Sadie Hartmann (aka Mother Horror) is leading a CASTAWAYS read-along right now on social media, which I think is awesome. But if I’m being truthful, my first thought was a flashback to my friend Amanda Schuckman once saying ‘That’s Brian’s Island Full of Rape Monsters novel.” My second thought was “Geez, I hope they include the Author’s Note at the end of the book in their read-along.” And my third thought was that not all editions of CASTAWAYS have that Author’s Note. Thus, I’m writing this with my first cup of coffee this morning.
Rape is a terrible thing. So is terrorizing a child, or killing another person, or torturing a human being, or psychology abusing someone. These are horrible acts, but the genre must sometimes rely on using them. The key is how the artist uses them. I’ve never been a fan of gratuitous rape in prose or movies. When handled poorly, it smacks of of the author or filmmaker using a reprehensible, violent, dehumanizing act to elicit titillation — and personally, I think that’s a shitty thing to do. However, I also don’t subscribe to the “fiction should never include rape” mindset, particularly if we’re talking about horror fiction. The purpose of horror fiction is to make the reader uncomfortable, frightened, scared, etc. Understand, I’m not advocating “Hmmm, I need a scare to happen on page 214. I know! I’ll have someone get raped! That will do the trick.” But I do think that — in horror fiction — rape is as valid as murder, torture, and all the other terrible things that have been happening in horror stories since humankind first started painting them on cave walls. But in the case of all of these, *the story should call for it.* If it doesn’t serve the story, then why include it?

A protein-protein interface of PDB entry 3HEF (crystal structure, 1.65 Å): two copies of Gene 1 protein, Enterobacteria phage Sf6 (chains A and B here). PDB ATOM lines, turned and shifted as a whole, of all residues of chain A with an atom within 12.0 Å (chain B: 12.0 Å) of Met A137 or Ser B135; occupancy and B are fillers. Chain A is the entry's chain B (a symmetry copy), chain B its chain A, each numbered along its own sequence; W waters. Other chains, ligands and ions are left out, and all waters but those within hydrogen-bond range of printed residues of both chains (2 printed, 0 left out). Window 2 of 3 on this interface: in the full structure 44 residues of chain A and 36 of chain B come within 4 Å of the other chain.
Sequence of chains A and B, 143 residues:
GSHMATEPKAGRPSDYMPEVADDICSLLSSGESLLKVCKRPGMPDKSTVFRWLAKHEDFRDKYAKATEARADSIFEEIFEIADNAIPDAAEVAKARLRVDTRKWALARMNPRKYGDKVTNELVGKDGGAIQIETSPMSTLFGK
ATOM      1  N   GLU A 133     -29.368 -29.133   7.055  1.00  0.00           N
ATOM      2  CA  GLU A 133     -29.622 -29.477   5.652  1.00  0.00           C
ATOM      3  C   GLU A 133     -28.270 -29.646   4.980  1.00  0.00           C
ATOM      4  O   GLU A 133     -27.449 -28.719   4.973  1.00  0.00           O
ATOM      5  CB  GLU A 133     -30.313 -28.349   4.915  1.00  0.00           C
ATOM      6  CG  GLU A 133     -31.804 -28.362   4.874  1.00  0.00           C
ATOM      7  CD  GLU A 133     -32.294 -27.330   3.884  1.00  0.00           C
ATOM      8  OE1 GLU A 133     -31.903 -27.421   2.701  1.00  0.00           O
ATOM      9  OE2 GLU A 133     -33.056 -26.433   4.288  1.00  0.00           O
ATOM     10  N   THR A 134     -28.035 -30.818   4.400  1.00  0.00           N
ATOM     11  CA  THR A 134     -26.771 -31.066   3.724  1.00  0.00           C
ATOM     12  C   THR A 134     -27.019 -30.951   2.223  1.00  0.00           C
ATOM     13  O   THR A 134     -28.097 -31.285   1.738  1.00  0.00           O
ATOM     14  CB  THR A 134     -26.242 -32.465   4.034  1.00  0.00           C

Looking at my own body of work, there’s no rape in, say THE COMPLEX for example, because even though the novel is just as violent as CASTAWAYS, it wouldn’t make sense for the plot. To have included rape in THE COMPLEX would have been nothing more than gratuitous. But…as uncomfortable and triggering as rape can be, I do think it makes sense for the plot of CASTAWAYS. As I wrote in the Author’s Note of that book, “The idea of a race of sub-beings using human females to propagate their species is one I’ve used before (in the novel Ghoul). I generally try not to repeat themes, but in the context of this tale, it seemed appropriate. I’m also not a big fan of using rape to convey a sense of horror in a novel. That’s a tired trope, and many times, instead of experiencing horror, the reader is left with nothing but literary misogyny. I debated it for a while. But to have not used rape here would have been a cheat. It would have lessened the realism of the book. Let’s be honest—the tribe is slowly dying off and more and more young are being born with serious birth defects. Given those constraints, their actions were in line with the plot.”
Anyway, I just felt moved to write that this morning, because I know a lot of the folks reading along with Sadie are probably new to my work, and new to that novel. Hello to them. I’ve been doing this since 1999. And CASTAWAYS was written in 2011. If you enjoy it when you’re finished, cool. And if you didn’t enjoy it, I’ve got 50-some other books out there and not all of them are ‘Brian’s Island Full of Rape Monsters’ novels.